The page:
FORGIVE me, dear reader, for this moment of reflection.
After 11 and a half years on the trade beat, and occupying the editor’s chair for nearly the past eight, I’m moving to a new journalistic parish.
On a personal level, it’s the right time for a fresh challenge, but it’s with a treasure trove of memories, and a healthy dose of gratitude, that I make the move.
The trade was a different place when I was introduced to its intoxicating mix of people and politics in the summer of 2001.
Back then anything seemed possible. Every day an invitation to check out the latest hip bar or product innovation seemed to come floating into the office.
The banks threw what now seem like obscene sums at operators to open bars, and the trade didn’t disappoint. Scots operators were at the cutting edge of contemporary bar design, and each new venue that opened did so with an ambition to beat the one that had gone before.
Yes siree, these were heady times. Only they didn’t last forever. By the time I became editor in early 2005, the trade was staring the down the barrel of the smoking ban, and on so many levels things haven’t been the same since.
Opponents predicted trade Armageddon and there’s no doubt the ban hastened the foreclosure of many a pub (some say its effects are still being felt). But even more responded by adapting their offer, bringing in food and broadening the appeal of their outlets.
I may not win many friends for saying so, but I personally think it was the right thing to do, even though aspects of its introduction left a bad taste from a political perspective.
Yet it’s not only the smoking ban that has changed the landscape in recent years. The ban took place against the backdrop of licensing reform – a process that began when the Nicholson Committee embarked on its review of the 1976 Act in 2001 and continues to reverberate today.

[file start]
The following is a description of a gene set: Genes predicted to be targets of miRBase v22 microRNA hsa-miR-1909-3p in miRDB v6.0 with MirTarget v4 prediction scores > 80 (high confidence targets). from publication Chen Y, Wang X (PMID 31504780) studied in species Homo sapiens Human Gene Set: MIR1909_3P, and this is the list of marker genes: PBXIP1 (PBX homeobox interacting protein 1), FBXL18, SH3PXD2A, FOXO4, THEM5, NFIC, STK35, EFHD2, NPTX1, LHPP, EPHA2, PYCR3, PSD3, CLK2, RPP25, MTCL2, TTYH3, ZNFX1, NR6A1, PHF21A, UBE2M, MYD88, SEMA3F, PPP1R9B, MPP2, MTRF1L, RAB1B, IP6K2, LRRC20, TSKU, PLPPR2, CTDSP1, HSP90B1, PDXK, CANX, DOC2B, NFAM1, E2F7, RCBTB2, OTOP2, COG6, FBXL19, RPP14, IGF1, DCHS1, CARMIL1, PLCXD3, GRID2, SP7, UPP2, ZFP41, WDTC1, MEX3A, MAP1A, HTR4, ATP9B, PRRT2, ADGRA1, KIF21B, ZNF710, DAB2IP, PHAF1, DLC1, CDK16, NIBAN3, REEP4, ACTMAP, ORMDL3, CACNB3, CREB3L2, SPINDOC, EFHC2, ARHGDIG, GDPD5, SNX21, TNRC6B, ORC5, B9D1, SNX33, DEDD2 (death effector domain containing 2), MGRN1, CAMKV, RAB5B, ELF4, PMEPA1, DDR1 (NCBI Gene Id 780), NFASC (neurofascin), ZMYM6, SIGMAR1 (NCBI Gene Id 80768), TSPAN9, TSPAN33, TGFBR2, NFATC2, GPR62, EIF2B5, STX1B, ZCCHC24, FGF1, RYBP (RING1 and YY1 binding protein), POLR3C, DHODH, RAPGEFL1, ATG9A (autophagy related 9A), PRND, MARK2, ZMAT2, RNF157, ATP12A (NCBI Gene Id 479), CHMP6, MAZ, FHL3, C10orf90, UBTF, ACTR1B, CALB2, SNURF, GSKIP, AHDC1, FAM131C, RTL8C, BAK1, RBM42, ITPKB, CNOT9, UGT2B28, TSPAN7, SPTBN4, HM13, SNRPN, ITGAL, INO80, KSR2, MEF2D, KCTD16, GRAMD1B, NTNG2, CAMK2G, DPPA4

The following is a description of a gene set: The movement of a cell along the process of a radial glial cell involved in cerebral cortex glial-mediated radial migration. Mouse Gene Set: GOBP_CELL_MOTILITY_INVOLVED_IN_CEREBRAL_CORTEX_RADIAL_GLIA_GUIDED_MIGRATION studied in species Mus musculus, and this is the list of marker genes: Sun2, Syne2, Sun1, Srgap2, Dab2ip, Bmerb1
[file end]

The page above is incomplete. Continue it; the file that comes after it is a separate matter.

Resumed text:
Nicholson’s recommendations were knocked about by ministers and a chunk of them went on to form the bedrock of the 2005 Act, a controversial piece of legislation that has since caused as much frustration and uncertainty as it has improved Scotland’s drinking culture. Indeed, its impact has been so chequered that ministers are currently consulting on further ways to change it.
As if all this legislation was not enough, the trade has also been forced to contend with two recessions since the financial crisis of 2008 (a third also seems to be looming), and the subsequent effects it has had on key issues like consumer spending, property values, and bank lending.
But when I finally leave my desk at SLTN for the last time, the memories I take will not be of legalese, government consultations and double-dip recession.
They will be of the many, truly wonderful people who earn their living from this great trade – from operators and suppliers to lawyers and lobbyists – that I have come to regard as friends, and whose contribution helps make SLTN the vibrant newspaper it remains today, even in this digital age.
To the licensed trade of Scotland, I salute you, and wish you the very best of good fortune in the years to come. I will be watching, and admiring, from afar. Slainte!